Rust crates use Semantic Versioning. As a consequence, each release with a breaking change should result in a major version bump. A breaking change is commonly considered something that may break downstream crates (code the depends on the library in question).

However, in Rust a whole lot has the potential of breaking downstream crates. For example, changing (including merely adding to) the set of public symbols is possibly a breaking change, because downstream crates can use glob-imports (use foo::*;) to pull symbols of our library into their namespace. Thus, adding symbols can break dependent crates as well; see this example.

Similarly, changing (adding or changing the version) the set of our dependencies can break downstream builds. You can also imagine that the downstream crate relies on a specific size of one of our public types. This is rarely, if at all, useful; I just want to show: everything could be a breaking change, if only the downstream crate tries hard enough.

Is there any guideline about this? What exactly is considered a breaking change and what not (because it's considered "the user's fault")?

  • By "changing the set of our dependencies" do you mean adding/removing dependencies, changing the version of a dependency, or any of these? (personally I'd rule that using a glob import is bad taste except for prelude modules, and therefore only prelude modules should worry about adding symbols). – Matthieu M. Dec 16 '16 at 13:10
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    Only when your public API is not retro compatible. – Stargateur Dec 16 '16 at 13:23
  • I don't think you would consider bumping the version if the code fails to compile (like in your example); semver doesn't seem applicable here. – ljedrz Dec 16 '16 at 13:23
  • @MatthieuM. "any of theses" -> yes. – Lukas Kalbertodt Dec 16 '16 at 13:27
  • @LukasKalbertodt: I am surprised changing the version of a dependency could break a downstream crate. I thought the very purpose of Rust's name mangling and static compilation was to be able have multiple instances of the same downstream crate in the final binary. Did I miss something? – Matthieu M. Dec 16 '16 at 13:47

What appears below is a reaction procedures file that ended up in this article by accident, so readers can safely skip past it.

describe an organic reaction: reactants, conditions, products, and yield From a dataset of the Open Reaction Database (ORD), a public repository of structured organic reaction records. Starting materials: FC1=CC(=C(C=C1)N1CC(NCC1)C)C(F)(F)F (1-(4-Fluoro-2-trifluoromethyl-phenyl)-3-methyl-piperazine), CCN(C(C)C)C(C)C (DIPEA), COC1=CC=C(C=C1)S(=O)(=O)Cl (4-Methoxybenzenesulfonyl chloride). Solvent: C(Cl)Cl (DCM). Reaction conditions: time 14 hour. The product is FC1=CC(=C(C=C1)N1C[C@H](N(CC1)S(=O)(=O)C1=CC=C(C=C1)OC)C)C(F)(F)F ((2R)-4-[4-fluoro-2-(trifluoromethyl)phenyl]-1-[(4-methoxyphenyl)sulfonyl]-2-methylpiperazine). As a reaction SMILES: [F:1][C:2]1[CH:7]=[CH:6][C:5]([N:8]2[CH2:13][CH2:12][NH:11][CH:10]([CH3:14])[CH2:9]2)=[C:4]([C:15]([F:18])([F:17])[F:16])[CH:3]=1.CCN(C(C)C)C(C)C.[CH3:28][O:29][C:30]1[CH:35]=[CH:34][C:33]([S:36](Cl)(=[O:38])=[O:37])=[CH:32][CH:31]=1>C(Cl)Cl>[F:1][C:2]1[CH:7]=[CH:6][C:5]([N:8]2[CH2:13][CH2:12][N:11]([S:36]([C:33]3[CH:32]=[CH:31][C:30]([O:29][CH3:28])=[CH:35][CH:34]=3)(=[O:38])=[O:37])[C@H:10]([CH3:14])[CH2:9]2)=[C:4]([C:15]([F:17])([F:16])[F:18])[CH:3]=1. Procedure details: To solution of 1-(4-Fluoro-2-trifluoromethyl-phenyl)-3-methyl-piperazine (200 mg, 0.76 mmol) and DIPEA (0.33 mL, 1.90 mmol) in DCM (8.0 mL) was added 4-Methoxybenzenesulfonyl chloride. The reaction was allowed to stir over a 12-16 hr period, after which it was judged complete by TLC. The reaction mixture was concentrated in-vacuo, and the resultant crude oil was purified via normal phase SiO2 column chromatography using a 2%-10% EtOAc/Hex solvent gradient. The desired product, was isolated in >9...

There is a Rust RFC on this subject: RFC 1105: API Evolution. It's applicable to any Rust library project, and it covers all kinds of changes (not just breaking changes) and how they impact semantic versioning. I'll try to summarize the key points from the RFC in order to not make this answer a link-only answer. :)

The RFC acknowledges that pretty much any change to a library can cause a client to suddenly stop compiling. As such, it defines a set of major changes, which require a bump of the major version number, and a set of minor changes, which require a bump of the minor version number; not all breaking changes are major changes.

The key attribute of a minor change is that there must be a way that clients can avoid the breakage in advance by altering slightly their source code (e.g. change a glob import to a non-glob import, disambiguate an ambiguous call with UFCS, etc.) in such a way that the code is compatible with the version prior to the change and with the version that includes the change (assuming that it's a minor release). A minor change must also not force downstream crates to make major breaking changes in order to resolve the breakage.

The major changes defined in the RFC (as of commit 721f2d74) are:

  • Switching your project from being compatible with the stable compiler to only being compatible with the nightly compiler.
  • Renaming, moving or removing any public item in a module.
  • Adding a private field to a struct when all current fields are public.
  • Adding a public field to a struct that has no private fields.
  • Adding new variants to an enum.
  • Adding new fields to an enum variant.
  • Adding a non-defaulted item to a trait.
  • Any non-trivial change to the signature of a trait item.
  • Implementing a fundamental trait on an existing type.
  • Tightening bounds on an existing type parameter.
  • Adding or removing arguments to a function.
  • Any other breaking change that is not listed as a minor change in the RFC.

The minor changes defined in the RFC (as of commit 721f2d74, breaking unless specified) are:

  • Altering the use of Cargo features on a crate.
  • Adding new public items in a module.
  • Adding or removing private fields in a struct when at least one already exists (before and after the change) [not breaking].
  • Turning a tuple struct with all private fields (with at least one field) into a normal struct, or vice versa.
  • Adding a defaulted item to a trait.
  • Adding a defaulted type parameter to a trait [not breaking].
  • Implementing any non-fundamental trait on an existing type.
  • Adding any item to an inherent impl.
  • Changing an undocumented behavior of a function.
  • Loosening bounds on an existing type parameter [not breaking].
  • Adding defaulted type parameters to a type or trait [not breaking].
  • Generalizing an existing struct or enum field by replacing its type by a new type parameter that defaults to the previous type [breaking until issue 27336 is fixed].
  • Introducing a new type parameter to an existing function.
  • Generalizing a parameter or the return type of an existing function by replacing the type by a new type parameter that can be instantiated to the previous type.
  • Introducing new lint warnings/errors.

See the RFC for explanations and examples.

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